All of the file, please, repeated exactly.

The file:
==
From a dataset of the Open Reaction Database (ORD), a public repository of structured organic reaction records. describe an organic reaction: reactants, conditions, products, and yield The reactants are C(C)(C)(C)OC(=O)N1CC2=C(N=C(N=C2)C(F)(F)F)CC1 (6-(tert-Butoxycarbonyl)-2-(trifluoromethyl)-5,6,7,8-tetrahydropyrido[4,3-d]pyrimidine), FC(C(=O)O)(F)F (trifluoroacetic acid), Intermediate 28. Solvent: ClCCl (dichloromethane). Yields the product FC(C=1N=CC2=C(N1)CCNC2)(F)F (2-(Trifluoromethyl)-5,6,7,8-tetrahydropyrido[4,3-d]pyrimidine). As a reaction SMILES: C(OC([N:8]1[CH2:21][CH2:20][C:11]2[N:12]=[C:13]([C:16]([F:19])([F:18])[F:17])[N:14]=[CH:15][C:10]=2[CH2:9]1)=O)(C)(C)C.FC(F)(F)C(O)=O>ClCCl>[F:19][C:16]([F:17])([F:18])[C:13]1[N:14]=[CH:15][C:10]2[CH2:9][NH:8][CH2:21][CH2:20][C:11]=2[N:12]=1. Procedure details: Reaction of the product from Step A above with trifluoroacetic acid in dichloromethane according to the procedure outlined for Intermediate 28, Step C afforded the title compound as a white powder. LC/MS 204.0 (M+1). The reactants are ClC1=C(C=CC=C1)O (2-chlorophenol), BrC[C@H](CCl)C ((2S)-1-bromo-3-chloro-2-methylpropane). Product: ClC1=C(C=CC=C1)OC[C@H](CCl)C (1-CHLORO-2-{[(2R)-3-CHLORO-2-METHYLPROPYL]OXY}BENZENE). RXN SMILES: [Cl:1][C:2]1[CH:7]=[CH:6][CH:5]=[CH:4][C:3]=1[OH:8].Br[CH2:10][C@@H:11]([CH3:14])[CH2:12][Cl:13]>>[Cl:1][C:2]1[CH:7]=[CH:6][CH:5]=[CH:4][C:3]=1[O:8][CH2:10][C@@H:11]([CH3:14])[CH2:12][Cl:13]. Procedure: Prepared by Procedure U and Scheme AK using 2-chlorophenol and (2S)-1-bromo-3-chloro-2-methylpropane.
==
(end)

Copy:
From a dataset of the Open Reaction Database (ORD), a public repository of structured organic reaction records. describe an organic reaction: reactants, conditions, products, and yield The reactants are C(C)(C)(C)OC(=O)N1CC2=C(N=C(N=C2)C(F)(F)F)CC1 (6-(tert-Butoxycarbonyl)-2-(trifluoromethyl)-5,6,7,8-tetrahydropyrido[4,3-d]pyrimidine), FC(C(=O)O)(F)F (trifluoroacetic acid), Intermediate 28. Solvent: ClCCl (dichloromethane). Yields the product FC(C=1N=CC2=C(N1)CCNC2)(F)F (2-(Trifluoromethyl)-5,6,7,8-tetrahydropyrido[4,3-d]pyrimidine). As a reaction SMILES: C(OC([N:8]1[CH2:21][CH2:20][C:11]2[N:12]=[C:13]([C:16]([F:19])([F:18])[F:17])[N:14]=[CH:15][C:10]=2[CH2:9]1)=O)(C)(C)C.FC(F)(F)C(O)=O>ClCCl>[F:19][C:16]([F:17])([F:18])[C:13]1[N:14]=[CH:15][C:10]2[CH2:9][NH:8][CH2:21][CH2:20][C:11]=2[N:12]=1. Procedure details: Reaction of the product from Step A above with trifluoroacetic acid in dichloromethane according to the procedure outlined for Intermediate 28, Step C afforded the title compound as a white powder. LC/MS 204.0 (M+1). The reactants are ClC1=C(C=CC=C1)O (2-chlorophenol), BrC[C@H](CCl)C ((2S)-1-bromo-3-chloro-2-methylpropane). Product: ClC1=C(C=CC=C1)OC[C@H](CCl)C (1-CHLORO-2-{[(2R)-3-CHLORO-2-METHYLPROPYL]OXY}BENZENE). RXN SMILES: [Cl:1][C:2]1[CH:7]=[CH:6][CH:5]=[CH:4][C:3]=1[OH:8].Br[CH2:10][C@@H:11]([CH3:14])[CH2:12][Cl:13]>>[Cl:1][C:2]1[CH:7]=[CH:6][CH:5]=[CH:4][C:3]=1[O:8][CH2:10][C@@H:11]([CH3:14])[CH2:12][Cl:13]. Procedure: Prepared by Procedure U and Scheme AK using 2-chlorophenol and (2S)-1-bromo-3-chloro-2-methylpropane.